Please tell us a bit of what your book is about.
The book is a story about a little boy called Eric who longs to be creative, but doesn’t know how to express it.
What kinds of themes / issues are raised in this story?
The story gives a message of not giving up, that if you keep trying you will achieve your goals.
Does the story resonate with you? What kinds of challenges or rewards did you gain from illustrating this story?
I loved illustrating this story. Eric struggles to find his own way to be creative, trying out different methods has he goes. As an illustrator it is sometimes difficult to find a way of getting your ideas out of your head and onto paper in a way that is visually exciting, appealing and also illustrates the story. I did play around with this book a lot before I decided finally on how it would look, and I was as pleased as Eric himself once I’d found the right method!
What is your favourite illustration from the book? Why this one?
Hmm, difficult to say which is my favourite! I think maybe the one where Eric is showing his pictures to his dad, and they make him smile. This is probably my favourite because it was the first image I was happy with Eric and Dad as characters, and was the starting point for how the rest of the book was going to look. I also like the interaction between the characters here, Dad being proud of Eric for trying his best.
What media and/or techniques did you use for this story?
I used a variety of techniques with these illustrations. I draw the characters and many of the items in pencil then work on them digitally. The details and backgrounds are created from a mixture of paint, collage and Photoshop brushes.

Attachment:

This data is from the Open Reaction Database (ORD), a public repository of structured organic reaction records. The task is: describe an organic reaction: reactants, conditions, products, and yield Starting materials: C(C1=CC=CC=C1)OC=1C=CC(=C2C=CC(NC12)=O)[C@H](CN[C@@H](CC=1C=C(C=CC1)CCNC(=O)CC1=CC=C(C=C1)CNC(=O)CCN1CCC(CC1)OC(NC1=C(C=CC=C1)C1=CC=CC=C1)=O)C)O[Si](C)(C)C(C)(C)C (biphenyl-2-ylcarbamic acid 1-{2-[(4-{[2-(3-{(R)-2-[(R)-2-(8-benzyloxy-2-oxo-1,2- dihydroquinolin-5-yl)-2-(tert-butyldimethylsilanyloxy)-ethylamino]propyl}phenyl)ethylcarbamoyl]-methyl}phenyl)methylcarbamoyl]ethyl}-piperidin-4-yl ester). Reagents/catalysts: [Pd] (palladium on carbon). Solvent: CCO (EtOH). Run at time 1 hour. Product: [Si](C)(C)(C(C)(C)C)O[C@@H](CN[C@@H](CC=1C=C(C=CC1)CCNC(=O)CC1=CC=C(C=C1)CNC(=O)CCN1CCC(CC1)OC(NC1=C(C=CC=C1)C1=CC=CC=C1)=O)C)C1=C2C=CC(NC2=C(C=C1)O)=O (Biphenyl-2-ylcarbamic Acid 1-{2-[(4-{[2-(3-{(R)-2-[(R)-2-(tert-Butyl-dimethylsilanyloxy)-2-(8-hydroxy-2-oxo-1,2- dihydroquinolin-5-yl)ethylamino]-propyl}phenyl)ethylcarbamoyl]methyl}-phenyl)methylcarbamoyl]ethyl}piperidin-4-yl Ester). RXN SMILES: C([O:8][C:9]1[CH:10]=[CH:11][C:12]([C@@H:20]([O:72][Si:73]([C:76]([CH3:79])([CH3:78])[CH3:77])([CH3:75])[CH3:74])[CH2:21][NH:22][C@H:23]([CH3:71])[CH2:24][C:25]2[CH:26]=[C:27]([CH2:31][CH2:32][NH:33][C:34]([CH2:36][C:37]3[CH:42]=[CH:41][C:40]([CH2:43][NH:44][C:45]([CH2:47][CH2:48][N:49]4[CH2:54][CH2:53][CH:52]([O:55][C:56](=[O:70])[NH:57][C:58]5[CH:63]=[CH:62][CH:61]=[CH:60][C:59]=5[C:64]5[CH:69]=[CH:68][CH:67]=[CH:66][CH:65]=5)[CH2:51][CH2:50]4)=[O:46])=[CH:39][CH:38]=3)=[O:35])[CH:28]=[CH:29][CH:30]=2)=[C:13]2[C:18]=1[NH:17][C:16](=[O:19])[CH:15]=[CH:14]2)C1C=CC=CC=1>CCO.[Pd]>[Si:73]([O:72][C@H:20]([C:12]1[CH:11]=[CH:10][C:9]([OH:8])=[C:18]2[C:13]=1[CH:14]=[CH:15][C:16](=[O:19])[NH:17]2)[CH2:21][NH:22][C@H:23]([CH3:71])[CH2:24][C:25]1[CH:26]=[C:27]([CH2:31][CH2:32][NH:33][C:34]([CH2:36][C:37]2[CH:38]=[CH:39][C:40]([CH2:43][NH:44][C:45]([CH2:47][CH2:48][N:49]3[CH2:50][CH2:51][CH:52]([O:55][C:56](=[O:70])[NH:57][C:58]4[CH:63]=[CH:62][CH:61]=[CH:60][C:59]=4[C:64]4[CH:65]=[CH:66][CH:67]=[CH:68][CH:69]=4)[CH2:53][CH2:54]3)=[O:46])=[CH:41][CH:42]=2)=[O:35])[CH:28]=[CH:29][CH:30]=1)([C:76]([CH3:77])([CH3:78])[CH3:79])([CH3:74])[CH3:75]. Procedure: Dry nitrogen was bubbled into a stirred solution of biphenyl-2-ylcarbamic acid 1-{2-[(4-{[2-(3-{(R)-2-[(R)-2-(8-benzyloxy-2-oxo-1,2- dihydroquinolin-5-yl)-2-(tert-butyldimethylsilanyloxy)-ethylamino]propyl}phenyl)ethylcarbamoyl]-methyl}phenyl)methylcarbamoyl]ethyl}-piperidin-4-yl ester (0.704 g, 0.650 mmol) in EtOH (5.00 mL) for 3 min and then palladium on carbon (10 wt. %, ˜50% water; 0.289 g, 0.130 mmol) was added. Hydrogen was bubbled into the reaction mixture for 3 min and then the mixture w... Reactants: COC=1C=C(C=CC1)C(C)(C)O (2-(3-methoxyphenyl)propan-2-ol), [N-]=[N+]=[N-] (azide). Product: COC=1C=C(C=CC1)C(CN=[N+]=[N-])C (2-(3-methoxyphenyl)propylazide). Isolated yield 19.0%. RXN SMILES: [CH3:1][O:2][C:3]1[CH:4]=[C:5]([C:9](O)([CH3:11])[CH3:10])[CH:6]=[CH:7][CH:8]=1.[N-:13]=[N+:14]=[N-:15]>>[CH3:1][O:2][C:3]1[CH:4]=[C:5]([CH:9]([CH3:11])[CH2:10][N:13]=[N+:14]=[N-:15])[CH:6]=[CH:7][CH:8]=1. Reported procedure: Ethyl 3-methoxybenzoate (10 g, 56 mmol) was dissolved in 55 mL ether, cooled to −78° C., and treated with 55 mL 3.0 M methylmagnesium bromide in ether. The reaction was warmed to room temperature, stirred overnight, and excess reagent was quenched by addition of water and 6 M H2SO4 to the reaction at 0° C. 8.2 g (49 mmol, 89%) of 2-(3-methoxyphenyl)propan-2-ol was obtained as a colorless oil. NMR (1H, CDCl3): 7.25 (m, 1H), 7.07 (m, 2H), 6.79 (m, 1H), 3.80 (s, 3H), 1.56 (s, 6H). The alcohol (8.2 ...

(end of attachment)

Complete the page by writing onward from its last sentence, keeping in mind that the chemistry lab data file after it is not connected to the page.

How would you describe the support of publishing process? How long did the illustrations take to complete?
Wombat Books were great to work with, they ensured that myself and Robert were able to get the most out of our collaboration together, with helpful suggestions along the way. The illustrations took about 12 months in total with a few breaks in between to work on other projects. Often after a break they would take a new direction, but I am pretty pleased with the end result!
What was the collaboration like between yourself and the author? Any surprising moments?
Robert Vescio was great to work with, I showed him my ideas along the way and tried to ensure that both of us had an input in the final outcome of the illustrations. I always try to collaborate with the author where possible, I am very aware that it is their heart that has gone into the story and we both need to be happy with the outcome.
What teaching and learning ideas would you suggest to complement this book?
Please click here for teaching notes by Lamont Books and Wombat Books.
Do you have a book trailer to share?
Please let us know where we can find more on you and your book.
Ann-Marie Finn can be found at her website: https://amfillustrations.wordpress.com, and
Facebook page: https://www.facebook.com/amfillustrations/.
More information on Eric Finds a Way can be found at Wombat Books.
Thanks for sharing your story and gorgeous illustration process with us, Ann-Marie!
Ann-Marie Finn is an illustrator and author of children’s books. She lives in Brisbane with her two young boys who inspire new stories and ideas every day. She started her career in the UK, but migrated to warmer climes in 2007 and is now a happy Australian and proud owner of The Mad Hatters Bookshop in Manly, Queensland. She has a growing collection of children’s books to her name, including A Trip to the Moon, Captain Kieron and I Despair of my Hair. She is also the illustrator of Lulu and My Brother Tom with Wombat Books.